Liberated to Serve

Sunday, July 4, 2021

“For, brethren, ye have been called unto liberty; only use not liberty for an occasion to the flesh, but by love serve one another” (Galatians 5:13 KJV).

Today, as we in the United States celebrate the 245th anniversary of our nation’s independence, we invite our Christian brethren worldwide to rejoice with us concerning our freedom in Jesus Christ.

When we proclaim Romans 6:14—“Ye are not under the law, but under grace”—people tend to assume “loose living.” Does “grace living” really mean we can now live any way we want? Lest anyone be misled in that regard, God the Holy Spirit moved the Apostle Paul to write in the next verse, “What then? shall we sin, because we are not under the law, but under grace? God forbid [May God never let that happen!]” (Romans 6:15). Grace living is not Law-keeping, but it certainly is not Law-breaking either.

God still cares how we live, albeit He is not operating the “weak and beggarly” system of “bondage” (Law) that He once did with Israel (Galatians 4:9). God proved to the entire world that since Israel could not keep His commandments perfectly, no other sons of Adam (the Gentiles) could either: “Now we know that what things soever the law saith, it saith to them [Israel] who are under the law: that every mouth may be stopped, and all the world [Gentiles] may become guilty before God (Romans 3:19).

We sinners cannot keep the Law. However, God in His grace provided us a way to escape that condemnation by sending Jesus Christ to offer Himself on Calvary’s cruel cross to pay for our sins. By simple faith in Jesus Christ’s death, burial, and resurrection as the fully-satisfying payment for our sins, we can now be “made the righteousness of God in [Christ]” (2 Corinthians 5:21). We can be delivered from the penalty of sin (hell and the lake of fire) and the power of sin (flesh-walking).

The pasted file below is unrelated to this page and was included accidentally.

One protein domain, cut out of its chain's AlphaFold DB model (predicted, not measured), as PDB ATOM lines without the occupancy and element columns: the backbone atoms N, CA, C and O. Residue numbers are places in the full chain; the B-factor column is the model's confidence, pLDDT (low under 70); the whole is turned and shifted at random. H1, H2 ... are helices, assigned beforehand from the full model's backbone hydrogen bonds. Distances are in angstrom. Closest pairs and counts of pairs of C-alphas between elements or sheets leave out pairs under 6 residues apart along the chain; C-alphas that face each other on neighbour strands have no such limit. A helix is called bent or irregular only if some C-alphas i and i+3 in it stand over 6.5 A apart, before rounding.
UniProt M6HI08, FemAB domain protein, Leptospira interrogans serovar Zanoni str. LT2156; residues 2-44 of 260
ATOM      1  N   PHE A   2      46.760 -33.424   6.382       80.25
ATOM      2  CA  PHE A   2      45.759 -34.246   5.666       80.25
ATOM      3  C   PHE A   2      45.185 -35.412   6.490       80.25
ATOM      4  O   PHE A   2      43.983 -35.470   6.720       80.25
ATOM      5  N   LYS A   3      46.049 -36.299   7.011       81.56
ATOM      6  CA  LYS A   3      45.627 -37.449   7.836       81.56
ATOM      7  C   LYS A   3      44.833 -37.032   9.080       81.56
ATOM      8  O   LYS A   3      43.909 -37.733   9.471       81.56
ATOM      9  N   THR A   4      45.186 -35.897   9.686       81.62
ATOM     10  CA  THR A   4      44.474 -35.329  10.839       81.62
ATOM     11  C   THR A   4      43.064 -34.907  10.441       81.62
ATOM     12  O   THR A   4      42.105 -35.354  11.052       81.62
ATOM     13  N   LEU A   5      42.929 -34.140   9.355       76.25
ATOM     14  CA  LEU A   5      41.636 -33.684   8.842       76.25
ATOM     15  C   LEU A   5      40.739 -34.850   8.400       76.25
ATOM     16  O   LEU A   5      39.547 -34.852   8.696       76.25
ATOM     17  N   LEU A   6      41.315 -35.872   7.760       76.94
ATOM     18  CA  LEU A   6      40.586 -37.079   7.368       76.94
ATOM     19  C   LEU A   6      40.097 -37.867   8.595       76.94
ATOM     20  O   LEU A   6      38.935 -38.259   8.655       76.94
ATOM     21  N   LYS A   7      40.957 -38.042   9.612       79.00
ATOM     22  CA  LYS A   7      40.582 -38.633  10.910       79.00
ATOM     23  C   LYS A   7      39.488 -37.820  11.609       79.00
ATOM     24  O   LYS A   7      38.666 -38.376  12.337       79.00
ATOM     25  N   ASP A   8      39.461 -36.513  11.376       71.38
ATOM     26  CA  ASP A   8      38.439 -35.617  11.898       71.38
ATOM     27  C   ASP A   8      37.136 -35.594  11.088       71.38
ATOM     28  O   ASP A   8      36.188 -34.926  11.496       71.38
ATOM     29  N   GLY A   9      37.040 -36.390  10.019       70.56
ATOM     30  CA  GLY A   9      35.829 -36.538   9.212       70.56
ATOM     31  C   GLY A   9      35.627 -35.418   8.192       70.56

Why are we Christians free? To selfishly live any way we want? NO! Today’s Scripture says we are liberated to now serve others, especially our Christian brethren, just as Jesus Christ selflessly served His Father and selflessly died on our behalf. That is grace living!!!!

Please see our 2011 Fourth of July Bible study “Proclaim Liberty Throughout All the Land,” which can be watched here or read here.

We Missed, He Hit!

Tuesday, April 27, 2021

“For all have sinned, and come short of the glory of God;…” (Romans 3:23 KJV).

Have we missed the mark? Indeed, we all have!

In Ancient Greek, “hamartia” (“sinned”) originally meant “missing the mark.” God’s righteous standard is the exact center of a bullseye. We “do the best we can” when it is our time to throw the dart or fire the gun, but sin causes us to miss the mark. The “best we can” is not enough. Even if we try again, promising to do better, we still have the past (our first failed attempt).